Edinburg exemplifies the quaint, small town atmosphere of the Shenandoah Valley. Here you can find the Shenandoah Valley Cultural Heritage Museum at the Edinburg Mill. This historic 1848 Mill, one of the few mills to survive the burning during the Civil War, has been tastefully and creatively adapted to house an area devoted to transportation in the County through the years on the Great Valley Pike, the Shenandoah River and the nearby railroad. There are also places to shop and dine in Edinburg.

Another five miles or so down the road you will come to Mt. Jackson, a town spread out more than Edinburg but with a lot going on, it even has its own airport. Traveling south on Route 11 you will cross over the North Fork of the Shenandoah River. The next right turn after crossing the river will take you to the Weems Bottom Covered Bridge, at 204 feet, is the longest covered bridge in Virginia. When we were there at the end of September the bridge was closed for repairs. A little down Route 11 you will find the Route 11 Potato Chip plant. This is open to the public and you can watch them making their nationally renowned variety of potato chips.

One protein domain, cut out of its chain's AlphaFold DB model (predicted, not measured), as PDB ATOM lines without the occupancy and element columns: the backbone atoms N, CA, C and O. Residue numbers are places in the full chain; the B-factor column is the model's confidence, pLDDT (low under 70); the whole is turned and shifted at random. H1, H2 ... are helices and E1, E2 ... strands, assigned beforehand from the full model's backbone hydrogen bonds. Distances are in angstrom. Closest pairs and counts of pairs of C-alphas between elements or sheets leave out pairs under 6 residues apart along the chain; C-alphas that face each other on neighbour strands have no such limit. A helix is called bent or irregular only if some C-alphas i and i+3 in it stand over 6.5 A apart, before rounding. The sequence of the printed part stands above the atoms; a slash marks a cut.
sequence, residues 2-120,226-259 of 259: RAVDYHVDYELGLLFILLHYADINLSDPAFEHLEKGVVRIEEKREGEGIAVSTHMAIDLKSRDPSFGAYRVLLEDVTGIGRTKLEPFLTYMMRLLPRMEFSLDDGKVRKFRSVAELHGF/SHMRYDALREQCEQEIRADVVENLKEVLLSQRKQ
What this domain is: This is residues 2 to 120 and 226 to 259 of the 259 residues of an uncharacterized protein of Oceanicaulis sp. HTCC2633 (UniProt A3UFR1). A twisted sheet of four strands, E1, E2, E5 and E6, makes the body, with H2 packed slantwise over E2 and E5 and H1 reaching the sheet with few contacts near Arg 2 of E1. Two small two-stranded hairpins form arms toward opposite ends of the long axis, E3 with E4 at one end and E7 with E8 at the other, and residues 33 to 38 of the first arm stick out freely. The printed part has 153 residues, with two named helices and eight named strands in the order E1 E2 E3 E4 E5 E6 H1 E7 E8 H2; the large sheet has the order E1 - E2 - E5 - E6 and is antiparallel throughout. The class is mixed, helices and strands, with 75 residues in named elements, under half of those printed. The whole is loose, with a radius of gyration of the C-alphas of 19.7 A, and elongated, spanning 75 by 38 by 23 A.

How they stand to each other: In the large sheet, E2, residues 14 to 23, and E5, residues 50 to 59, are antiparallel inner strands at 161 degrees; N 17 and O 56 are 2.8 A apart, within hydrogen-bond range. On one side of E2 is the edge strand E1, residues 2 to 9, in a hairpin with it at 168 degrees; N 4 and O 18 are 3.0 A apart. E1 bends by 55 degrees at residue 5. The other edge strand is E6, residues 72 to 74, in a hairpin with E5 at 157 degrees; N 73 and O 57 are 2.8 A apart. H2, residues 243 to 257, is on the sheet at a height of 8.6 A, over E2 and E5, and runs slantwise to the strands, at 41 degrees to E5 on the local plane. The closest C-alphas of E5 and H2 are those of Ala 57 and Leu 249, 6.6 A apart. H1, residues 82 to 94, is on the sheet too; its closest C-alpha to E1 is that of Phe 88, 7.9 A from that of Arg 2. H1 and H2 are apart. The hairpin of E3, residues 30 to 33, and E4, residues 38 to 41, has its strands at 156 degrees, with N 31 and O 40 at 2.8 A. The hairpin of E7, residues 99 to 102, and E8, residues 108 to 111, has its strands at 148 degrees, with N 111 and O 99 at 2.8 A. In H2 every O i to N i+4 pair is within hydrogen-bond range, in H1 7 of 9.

I have mentioned a lot to do but probably all you want to do is look at the fall leaves. They have a great wine and spirits trail in Shenandoah County that might interest you. Check out Cave Ridge Vineyard and Winery. It is a beautiful place and the drive will take you through the countryside. Be sure to introduce yourself to Randy Phillips – the owner and wine maker – and, you guessed it, tell him the Old Town Crier sent you.

An option for your return trip home would be to pick up Ford Road then Edinburg Gap road toward the Shenandoah River. The scenery is beautiful and the road less traveled. After crossing the river you can pick up Route 211 and cross over the mountain at Thornton Gap and ease on down the other side to Sperryville and Rappahannock County. You can reference the Road Trip column in the July issue. Enjoy your drive and take your time.

0.00 avg. rating (0% score) - 0 votes